-> 2008 -> Islay and the 'Credit Crunch'

Saturday, 11/Oct/2008

Islay and the 'Credit Crunch'

Nobody really knows where, when and how the ‘Credit Crunch’ will end. It therefore is difficult to predict what the impact on a place like Islay will be. Pessimists and doomsayers say the world as we know it will come to an end and we will go back to the stone age (or something along those lines). The optimists think it will only be a blip and we will soon be back to normal. Either way, Islay won't escape any impact completely, so what could it be? I'm not able to provide answers, but would like to start collecting thoughts and ideas.

Some might still think the credit crunch will only impact bankers and the like, after all one well known man on Islay according to a report has lost a third of his fortune (I have no idea if this is true though and if yes what it means for him and/or his estate on Islay). But that would be wrong, it will impact all of us through house prices, pension funds and also a now quite likely a recession.

So which impacts could a recession have on Islay and its industries?

One industry where I can see two ways how the impact could develop is tourism: I think a worldwide recession almost certainly would have an impact on in particular American but also other foreign visitor numbers to Scotland and therefore Islay. On the other hand I can imagine more Brits staying in the UK for their holidays, so there's an opportunity for Islay. Unfortunately its remoteness means Islay is a comparably expensive destination (ferry crossing or flight costs), so a solution for the Road Equivalent Tariff (RET) problem needs to be found.

I'm also in two minds about the famous Islay whisky industry: Against it is the fact that single malt whisky is after all a luxury good, something consumers might reduce their consumption of in cash strapped times. I also see the potential risk of some of the parent companies cancelling or reducing their investments into the distilleries on Islay. On the other hand there are also points speaking for whisky: In the ‘The World in 2009’ blog of The Economist you'll find an entry Soup and Scotch, which quoting an essay about the crisis in the International Herald Tribune tells us to ‘prepare for an age of soup and Scotch.’ If enough people see a good whisky as an essential there might still be good times for it ahead.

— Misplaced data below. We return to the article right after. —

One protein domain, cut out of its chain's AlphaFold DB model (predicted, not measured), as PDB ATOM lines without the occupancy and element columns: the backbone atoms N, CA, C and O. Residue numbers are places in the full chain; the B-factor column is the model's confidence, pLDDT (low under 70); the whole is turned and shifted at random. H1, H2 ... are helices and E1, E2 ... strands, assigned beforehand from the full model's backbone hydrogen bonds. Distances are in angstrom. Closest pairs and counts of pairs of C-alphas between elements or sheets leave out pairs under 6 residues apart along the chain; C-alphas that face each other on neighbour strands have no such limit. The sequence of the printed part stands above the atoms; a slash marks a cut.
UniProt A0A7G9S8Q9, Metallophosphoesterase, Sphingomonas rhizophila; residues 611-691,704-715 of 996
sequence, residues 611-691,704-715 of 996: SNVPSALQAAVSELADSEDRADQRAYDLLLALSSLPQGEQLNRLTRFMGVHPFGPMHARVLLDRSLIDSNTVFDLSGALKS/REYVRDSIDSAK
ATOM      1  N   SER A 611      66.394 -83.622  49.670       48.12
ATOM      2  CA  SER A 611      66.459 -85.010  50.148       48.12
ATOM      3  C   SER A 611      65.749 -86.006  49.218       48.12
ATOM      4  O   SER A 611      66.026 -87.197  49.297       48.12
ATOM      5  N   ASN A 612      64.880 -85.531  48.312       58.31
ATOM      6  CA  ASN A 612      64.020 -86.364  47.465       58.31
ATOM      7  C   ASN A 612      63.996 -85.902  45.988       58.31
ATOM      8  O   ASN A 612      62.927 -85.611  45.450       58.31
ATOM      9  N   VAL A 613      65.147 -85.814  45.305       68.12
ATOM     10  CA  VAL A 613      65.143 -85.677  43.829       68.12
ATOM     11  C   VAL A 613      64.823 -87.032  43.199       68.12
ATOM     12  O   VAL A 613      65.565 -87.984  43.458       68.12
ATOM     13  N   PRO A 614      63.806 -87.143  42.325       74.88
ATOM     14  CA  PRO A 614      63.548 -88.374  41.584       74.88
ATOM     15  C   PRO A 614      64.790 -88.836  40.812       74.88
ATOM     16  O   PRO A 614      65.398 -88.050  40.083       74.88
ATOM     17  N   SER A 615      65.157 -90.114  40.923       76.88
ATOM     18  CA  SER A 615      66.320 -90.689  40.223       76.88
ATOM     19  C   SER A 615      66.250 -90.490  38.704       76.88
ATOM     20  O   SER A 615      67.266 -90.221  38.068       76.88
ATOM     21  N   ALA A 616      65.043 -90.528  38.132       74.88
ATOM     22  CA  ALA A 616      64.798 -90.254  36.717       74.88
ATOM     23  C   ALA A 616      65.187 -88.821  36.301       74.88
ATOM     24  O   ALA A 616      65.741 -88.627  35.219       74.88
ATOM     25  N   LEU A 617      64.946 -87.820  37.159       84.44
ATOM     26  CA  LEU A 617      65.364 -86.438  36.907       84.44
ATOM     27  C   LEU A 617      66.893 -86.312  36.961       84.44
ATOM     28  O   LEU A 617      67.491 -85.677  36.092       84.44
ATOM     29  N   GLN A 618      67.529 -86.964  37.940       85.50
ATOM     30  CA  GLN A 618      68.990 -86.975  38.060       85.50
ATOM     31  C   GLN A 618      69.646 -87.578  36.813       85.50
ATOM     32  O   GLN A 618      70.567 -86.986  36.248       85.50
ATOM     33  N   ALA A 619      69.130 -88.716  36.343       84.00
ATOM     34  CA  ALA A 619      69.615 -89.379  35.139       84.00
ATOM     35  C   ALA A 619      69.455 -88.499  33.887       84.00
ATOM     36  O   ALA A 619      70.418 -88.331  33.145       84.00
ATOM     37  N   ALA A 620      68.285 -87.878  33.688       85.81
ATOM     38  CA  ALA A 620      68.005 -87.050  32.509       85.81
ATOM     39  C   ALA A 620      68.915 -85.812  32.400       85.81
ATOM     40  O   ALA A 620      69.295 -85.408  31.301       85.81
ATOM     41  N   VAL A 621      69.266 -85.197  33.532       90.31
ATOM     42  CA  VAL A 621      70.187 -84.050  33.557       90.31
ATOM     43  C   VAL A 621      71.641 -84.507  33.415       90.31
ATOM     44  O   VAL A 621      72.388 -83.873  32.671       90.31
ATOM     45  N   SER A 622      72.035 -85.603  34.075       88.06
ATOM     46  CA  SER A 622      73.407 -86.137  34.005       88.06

A possible area for good news are commodity prices: At least for now oil prices have fallen significantly from their peak just a few months ago, which should hopefully translate into price reductions at the petrol pump as well as for the distilleries. While it won't address the ridiculously high prices compared to the mainland it should still help a bit. There are also voices expecting reductions in food prices, if this also applies to the barley used by the distilleries I don't know.

I'm fairly sure we will all feel the impact on our tax bills for many years to come, the money various governments had to pump into the banking sector (and probably still will) won't give much (if any) options for tax cuts in the forseeable future. As far as I know Argyll & Bute council hasn't got any investment with Icelandic banks so at least from that side there shouldn't be any problems (which is not to say there a no other risks though).

So far for my thoughts at this point with the limited information I have. If you have any thoughts, opinions or helpful links about the crisis (and how it might impact Islay) please share them with me and other readers. That's what the comments are there for...

PS: A good source for background and explanations what it all means I believe to be the BBC's business editor Robert Peston's blog. There's also a lot of excellent information in The Economist (some of it might be only for subscribers, but there's also a lot freely available), among others I found the briefing about Blocked pipes very helpful.

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